A downside to this, however, is that investment in a low-carbon future is front-loaded. As the U.S. economy shifts away from fossil fuels, the costs mount in the near term while the benefits accumulate later on. Assuming the U.S. adopts immediate climate measures, it would take until 2048 for the benefits to GDP and job growth outweigh the costs, meaning the process would defy short-term horizons and be subject to political and economic pressures until then.
'Cascading effect' of climate-related costs
Climate change is already disrupting businesses across the country that have already been impacted by climate-related costs.
From Hurricane Ida in the South to a rash of wildfires in the West amid a historic drought, an alarming number of extreme weather events and disasters struck the United States in 2021.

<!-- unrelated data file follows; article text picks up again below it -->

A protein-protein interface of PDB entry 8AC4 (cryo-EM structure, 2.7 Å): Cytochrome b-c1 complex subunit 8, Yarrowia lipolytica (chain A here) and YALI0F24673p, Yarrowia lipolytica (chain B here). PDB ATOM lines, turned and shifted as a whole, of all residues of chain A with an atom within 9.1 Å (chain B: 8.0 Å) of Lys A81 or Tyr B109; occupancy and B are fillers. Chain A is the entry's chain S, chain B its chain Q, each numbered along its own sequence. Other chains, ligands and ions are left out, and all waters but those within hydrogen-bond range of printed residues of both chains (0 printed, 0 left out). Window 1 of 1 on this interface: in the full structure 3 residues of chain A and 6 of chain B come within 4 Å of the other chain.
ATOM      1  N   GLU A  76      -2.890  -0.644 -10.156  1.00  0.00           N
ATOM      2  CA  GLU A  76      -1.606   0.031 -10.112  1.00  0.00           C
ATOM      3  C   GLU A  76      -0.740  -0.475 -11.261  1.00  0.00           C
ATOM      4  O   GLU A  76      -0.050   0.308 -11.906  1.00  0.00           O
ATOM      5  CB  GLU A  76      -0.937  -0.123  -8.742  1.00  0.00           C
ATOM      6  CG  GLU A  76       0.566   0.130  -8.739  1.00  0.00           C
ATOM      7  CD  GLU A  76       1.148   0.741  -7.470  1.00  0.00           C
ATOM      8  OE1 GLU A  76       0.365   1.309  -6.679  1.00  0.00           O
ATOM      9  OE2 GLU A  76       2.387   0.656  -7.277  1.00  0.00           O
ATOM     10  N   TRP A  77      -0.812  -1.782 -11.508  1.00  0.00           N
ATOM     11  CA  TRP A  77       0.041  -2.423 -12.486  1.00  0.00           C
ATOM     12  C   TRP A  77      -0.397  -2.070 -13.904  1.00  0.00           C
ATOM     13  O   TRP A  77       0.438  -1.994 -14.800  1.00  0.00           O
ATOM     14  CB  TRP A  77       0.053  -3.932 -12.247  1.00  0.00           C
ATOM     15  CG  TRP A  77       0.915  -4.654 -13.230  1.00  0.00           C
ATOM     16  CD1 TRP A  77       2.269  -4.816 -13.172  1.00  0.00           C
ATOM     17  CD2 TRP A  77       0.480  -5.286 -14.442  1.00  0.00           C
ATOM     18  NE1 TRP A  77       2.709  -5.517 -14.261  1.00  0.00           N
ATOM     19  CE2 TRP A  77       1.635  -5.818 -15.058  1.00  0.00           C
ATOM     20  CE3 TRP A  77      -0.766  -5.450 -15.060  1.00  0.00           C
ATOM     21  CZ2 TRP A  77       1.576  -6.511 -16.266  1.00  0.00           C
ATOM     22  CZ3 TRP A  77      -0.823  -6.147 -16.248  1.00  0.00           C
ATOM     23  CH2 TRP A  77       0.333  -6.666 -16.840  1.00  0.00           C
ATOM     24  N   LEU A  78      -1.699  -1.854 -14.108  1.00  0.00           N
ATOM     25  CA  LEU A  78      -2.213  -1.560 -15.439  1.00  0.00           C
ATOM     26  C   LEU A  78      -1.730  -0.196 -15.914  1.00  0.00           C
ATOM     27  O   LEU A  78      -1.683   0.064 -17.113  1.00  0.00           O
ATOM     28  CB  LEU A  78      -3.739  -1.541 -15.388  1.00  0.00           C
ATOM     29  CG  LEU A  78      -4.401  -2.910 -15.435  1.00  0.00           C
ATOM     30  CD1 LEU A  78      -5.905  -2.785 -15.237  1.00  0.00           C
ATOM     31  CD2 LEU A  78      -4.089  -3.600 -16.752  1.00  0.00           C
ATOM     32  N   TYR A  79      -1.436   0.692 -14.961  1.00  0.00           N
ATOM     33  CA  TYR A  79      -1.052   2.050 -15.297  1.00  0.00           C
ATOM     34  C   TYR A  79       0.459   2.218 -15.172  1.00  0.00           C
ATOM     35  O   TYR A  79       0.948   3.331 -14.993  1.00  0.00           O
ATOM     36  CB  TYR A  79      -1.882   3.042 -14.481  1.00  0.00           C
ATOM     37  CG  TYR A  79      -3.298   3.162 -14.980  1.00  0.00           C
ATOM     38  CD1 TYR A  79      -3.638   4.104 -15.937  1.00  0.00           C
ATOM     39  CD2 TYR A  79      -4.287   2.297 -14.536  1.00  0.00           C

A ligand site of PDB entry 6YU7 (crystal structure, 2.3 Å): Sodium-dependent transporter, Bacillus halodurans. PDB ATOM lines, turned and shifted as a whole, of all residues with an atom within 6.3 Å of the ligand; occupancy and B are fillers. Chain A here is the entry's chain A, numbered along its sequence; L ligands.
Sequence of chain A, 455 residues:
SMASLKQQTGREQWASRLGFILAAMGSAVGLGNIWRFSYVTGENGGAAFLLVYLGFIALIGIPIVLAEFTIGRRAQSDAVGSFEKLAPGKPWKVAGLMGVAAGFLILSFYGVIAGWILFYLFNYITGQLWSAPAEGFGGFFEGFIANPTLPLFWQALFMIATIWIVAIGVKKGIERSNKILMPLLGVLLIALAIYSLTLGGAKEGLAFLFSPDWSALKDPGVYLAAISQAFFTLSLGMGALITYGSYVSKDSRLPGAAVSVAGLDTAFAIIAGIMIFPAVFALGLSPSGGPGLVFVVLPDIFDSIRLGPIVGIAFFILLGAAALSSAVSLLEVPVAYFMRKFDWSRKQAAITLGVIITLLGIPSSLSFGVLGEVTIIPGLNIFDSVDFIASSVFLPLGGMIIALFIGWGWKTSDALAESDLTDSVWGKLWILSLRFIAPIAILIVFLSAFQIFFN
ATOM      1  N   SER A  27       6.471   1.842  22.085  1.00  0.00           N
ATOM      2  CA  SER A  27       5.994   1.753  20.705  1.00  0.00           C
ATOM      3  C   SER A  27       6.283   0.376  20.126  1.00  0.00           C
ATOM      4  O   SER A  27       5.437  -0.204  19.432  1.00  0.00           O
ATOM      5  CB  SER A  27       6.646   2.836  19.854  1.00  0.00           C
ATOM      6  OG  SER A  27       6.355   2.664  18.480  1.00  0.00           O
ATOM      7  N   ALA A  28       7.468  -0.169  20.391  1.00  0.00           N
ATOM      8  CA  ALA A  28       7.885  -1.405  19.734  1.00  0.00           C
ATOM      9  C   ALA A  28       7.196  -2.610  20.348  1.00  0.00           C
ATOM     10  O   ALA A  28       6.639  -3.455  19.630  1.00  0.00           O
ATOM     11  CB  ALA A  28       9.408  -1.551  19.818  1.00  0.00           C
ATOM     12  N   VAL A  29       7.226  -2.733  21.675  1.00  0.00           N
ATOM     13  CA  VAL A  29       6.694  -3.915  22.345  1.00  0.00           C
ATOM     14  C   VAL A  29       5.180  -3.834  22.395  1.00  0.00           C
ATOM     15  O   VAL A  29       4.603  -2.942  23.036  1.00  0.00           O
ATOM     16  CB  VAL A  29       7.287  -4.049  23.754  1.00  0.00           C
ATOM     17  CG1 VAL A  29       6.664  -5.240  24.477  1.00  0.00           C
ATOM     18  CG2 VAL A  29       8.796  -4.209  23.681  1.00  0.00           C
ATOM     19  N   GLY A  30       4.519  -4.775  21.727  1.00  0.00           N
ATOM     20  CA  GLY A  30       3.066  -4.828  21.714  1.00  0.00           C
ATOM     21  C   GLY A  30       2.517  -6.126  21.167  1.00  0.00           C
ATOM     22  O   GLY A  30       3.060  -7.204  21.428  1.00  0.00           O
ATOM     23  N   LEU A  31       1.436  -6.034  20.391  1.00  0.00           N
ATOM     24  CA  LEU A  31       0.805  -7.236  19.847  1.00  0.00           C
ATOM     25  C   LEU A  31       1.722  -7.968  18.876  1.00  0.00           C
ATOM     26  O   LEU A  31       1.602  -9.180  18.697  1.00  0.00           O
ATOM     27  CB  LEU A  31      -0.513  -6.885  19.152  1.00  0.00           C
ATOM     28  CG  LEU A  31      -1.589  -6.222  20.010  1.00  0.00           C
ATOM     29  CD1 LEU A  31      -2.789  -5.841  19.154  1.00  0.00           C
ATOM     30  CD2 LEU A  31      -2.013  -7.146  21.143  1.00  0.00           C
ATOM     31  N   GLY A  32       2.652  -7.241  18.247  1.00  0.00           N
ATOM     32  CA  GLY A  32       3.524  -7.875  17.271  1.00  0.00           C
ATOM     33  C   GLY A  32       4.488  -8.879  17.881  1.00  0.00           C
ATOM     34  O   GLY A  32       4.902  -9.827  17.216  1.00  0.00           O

The National Oceanic and Atmospheric Administration (NOAA) registered 20 billion-dollar disaster events last year, which was also the fourth-warmest year in the NOAA's 127-year record for the country. Scientists have linked each incremental degree of global warming to increases in the frequency and intensity of weather and climate events, resulting in new extremes.
“What we've continued to see over the course of years, decades at this point, is an acceleration of disaster losses from these larger-scale, more impactful events,” Steve Bowen, a meteorologist and head of Catastrophe Insights at Aon, said on Yahoo Finance Live. “And what we're really seeing from a business standpoint is that it's not just the physical location as to where events are occurring that's leading to disruption to businesses and their outputs. It's that it's having this sort of domino effect, this cascading effect around the world, where it's affecting supply chain, it's affecting any type of manufacturing deliverables.”